I have had the best afternoon, and I came home from San Rafael on a real high. I also came home again wishing I knew more about the process of dementia.
After how vague she was yesterday, and how she was at first today, I wasn't sure how this was all going to go. I called her 30 minutes before I was going to pick her up, to be sure that she was up and dressed. She was, but didn't remember about lunch at all, and was delighted that we had this lunch date with her old friends.
I picked her up at 10 and when she got in the car, she asked where we were going. I told her San Rafael. She asked if it was just going to be the two of us for lunch, I told her that her friends were coming. She was thrilled and said that she wished she had known and she would have gotten dressed up more. Sigh.
On the hour and a half ride down to San Rafael, I tried to talk about things I thought would interest her, but she only wanted to talk about three things: how pretty the trees were; how dead the grass on the hills was and how we needed rain so they could be green again; and how they needed to plant stuff in the harvested fields. Occasionally she would ask where we were going and who was going to be there, but mostly I realized that the only thing that really interests her is nature--not animals or birds, but growing things.
We were the first to arrive at the restaurant and sat waiting for the others. Four of the five expected showed up (Jeff, the last one to arrive, didn't come for about half an hour because he'd been stuck in a meeting). It was like a lightbulb switched on. She was excited, happy, bubbly. The sparkle was back in her eyes. Not only that but they talked about mutual acquaintances that she remembered. (I have seen her say "yeah" to questions asked when she has no idea what the person is talking about, but in this instance not only did she remember the people, but also remembered personality characteristics about them.)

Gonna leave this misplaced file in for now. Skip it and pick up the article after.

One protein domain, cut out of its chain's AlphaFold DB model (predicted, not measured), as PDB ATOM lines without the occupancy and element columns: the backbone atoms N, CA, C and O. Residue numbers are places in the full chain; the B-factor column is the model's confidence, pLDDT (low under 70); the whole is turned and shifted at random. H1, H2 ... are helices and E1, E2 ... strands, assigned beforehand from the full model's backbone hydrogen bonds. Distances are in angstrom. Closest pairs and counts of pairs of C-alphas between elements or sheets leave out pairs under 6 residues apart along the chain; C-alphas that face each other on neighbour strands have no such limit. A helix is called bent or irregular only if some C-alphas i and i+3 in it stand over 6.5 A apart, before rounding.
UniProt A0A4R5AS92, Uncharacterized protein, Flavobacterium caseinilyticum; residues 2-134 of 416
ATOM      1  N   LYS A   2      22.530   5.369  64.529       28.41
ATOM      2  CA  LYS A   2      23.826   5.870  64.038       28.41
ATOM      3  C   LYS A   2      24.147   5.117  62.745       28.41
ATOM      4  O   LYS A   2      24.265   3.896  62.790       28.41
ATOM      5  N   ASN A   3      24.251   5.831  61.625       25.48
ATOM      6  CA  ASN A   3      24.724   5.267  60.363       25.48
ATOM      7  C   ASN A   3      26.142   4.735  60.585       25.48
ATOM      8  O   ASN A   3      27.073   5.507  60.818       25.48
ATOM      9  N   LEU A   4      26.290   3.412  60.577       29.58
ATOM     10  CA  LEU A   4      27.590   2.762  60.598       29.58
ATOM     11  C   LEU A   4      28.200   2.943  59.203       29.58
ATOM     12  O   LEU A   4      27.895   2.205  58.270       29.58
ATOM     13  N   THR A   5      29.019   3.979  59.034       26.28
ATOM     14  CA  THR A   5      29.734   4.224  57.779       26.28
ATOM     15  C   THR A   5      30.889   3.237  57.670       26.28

Everybody but me ordered a drink (my mother had two) and a toast was made for her 95th birthday.
We ordered lunch and, on Cinni's recommendation, I had their lamb salad, which was fabulous.
My mother didn't order a cup of soup, like she does every day, but actually linguine with clams, which she ate almost all of!
Paula kept everybody laughing by telling jokes.
Jeff finally arrived and everyone had a good time visiting with him.
He and my mother have always had a very special relationship and it is obvious how much the two of them like each other.
The restaurant brought her a bowl of ice cream with a candle in it.
At the end of the lunch, the women told us they were treating us to the meal because it was my mother's birthday and because I had brought her down. It was very sweet of them to do that, and I had to take a picture of the group (minus Jeff, who had to get back to work).
There were hugs all around and I told them that whenever they wanted to include her in their lunch dates, just e-mail me and I'll be happy to bring her down. Heck, to watch her be so "normal" for a brief time was worth the 3 hour drive.
When we got in the car, I said something about how nice it was that the women had treated us. "Who treated us? to what?" she asked and then for the rest of the drive, she discussed the trees, the dead grass on the hills, and the barren fields.
That's why I wish I knew more about dementia...how she can turn it on and then lose it so quickly. But I am still on a high, remembering how happy she was and how much fun she had visiting with her friends. It was nice seeing my mother again.